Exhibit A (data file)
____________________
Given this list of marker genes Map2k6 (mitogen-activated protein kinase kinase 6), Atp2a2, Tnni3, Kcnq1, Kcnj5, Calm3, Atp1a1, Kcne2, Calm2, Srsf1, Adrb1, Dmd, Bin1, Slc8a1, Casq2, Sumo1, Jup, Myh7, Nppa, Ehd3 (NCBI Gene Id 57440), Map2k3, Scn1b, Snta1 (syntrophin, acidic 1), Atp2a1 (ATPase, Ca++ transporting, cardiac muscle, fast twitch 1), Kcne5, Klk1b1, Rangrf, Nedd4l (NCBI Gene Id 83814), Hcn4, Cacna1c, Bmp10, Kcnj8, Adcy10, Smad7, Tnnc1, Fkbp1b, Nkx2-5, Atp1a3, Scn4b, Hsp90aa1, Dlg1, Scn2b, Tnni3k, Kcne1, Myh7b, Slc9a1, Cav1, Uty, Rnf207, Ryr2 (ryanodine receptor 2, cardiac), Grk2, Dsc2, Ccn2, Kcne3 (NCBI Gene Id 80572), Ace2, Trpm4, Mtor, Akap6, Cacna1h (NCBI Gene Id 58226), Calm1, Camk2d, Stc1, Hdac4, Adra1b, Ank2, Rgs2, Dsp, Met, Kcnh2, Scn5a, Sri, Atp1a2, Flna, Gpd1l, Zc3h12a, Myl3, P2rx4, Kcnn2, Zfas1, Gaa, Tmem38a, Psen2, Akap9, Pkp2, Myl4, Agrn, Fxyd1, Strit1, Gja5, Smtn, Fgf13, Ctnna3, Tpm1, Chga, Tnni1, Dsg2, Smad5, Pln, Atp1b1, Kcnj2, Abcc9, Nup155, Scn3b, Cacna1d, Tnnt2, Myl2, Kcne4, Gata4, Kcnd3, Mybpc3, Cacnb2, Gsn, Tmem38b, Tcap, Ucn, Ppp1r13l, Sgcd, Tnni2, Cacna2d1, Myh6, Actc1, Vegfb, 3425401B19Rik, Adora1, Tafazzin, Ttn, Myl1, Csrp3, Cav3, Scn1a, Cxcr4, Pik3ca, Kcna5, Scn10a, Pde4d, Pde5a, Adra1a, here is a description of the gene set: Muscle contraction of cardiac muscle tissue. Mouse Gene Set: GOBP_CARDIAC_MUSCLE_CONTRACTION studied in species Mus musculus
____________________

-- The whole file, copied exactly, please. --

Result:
Given this list of marker genes Map2k6 (mitogen-activated protein kinase kinase 6), Atp2a2, Tnni3, Kcnq1, Kcnj5, Calm3, Atp1a1, Kcne2, Calm2, Srsf1, Adrb1, Dmd, Bin1, Slc8a1, Casq2, Sumo1, Jup, Myh7, Nppa, Ehd3 (NCBI Gene Id 57440), Map2k3, Scn1b, Snta1 (syntrophin, acidic 1), Atp2a1 (ATPase, Ca++ transporting, cardiac muscle, fast twitch 1), Kcne5, Klk1b1, Rangrf, Nedd4l (NCBI Gene Id 83814), Hcn4, Cacna1c, Bmp10, Kcnj8, Adcy10, Smad7, Tnnc1, Fkbp1b, Nkx2-5, Atp1a3, Scn4b, Hsp90aa1, Dlg1, Scn2b, Tnni3k, Kcne1, Myh7b, Slc9a1, Cav1, Uty, Rnf207, Ryr2 (ryanodine receptor 2, cardiac), Grk2, Dsc2, Ccn2, Kcne3 (NCBI Gene Id 80572), Ace2, Trpm4, Mtor, Akap6, Cacna1h (NCBI Gene Id 58226), Calm1, Camk2d, Stc1, Hdac4, Adra1b, Ank2, Rgs2, Dsp, Met, Kcnh2, Scn5a, Sri, Atp1a2, Flna, Gpd1l, Zc3h12a, Myl3, P2rx4, Kcnn2, Zfas1, Gaa, Tmem38a, Psen2, Akap9, Pkp2, Myl4, Agrn, Fxyd1, Strit1, Gja5, Smtn, Fgf13, Ctnna3, Tpm1, Chga, Tnni1, Dsg2, Smad5, Pln, Atp1b1, Kcnj2, Abcc9, Nup155, Scn3b, Cacna1d, Tnnt2, Myl2, Kcne4, Gata4, Kcnd3, Mybpc3, Cacnb2, Gsn, Tmem38b, Tcap, Ucn, Ppp1r13l, Sgcd, Tnni2, Cacna2d1, Myh6, Actc1, Vegfb, 3425401B19Rik, Adora1, Tafazzin, Ttn, Myl1, Csrp3, Cav3, Scn1a, Cxcr4, Pik3ca, Kcna5, Scn10a, Pde4d, Pde5a, Adra1a, here is a description of the gene set: Muscle contraction of cardiac muscle tissue. Mouse Gene Set: GOBP_CARDIAC_MUSCLE_CONTRACTION studied in species Mus musculus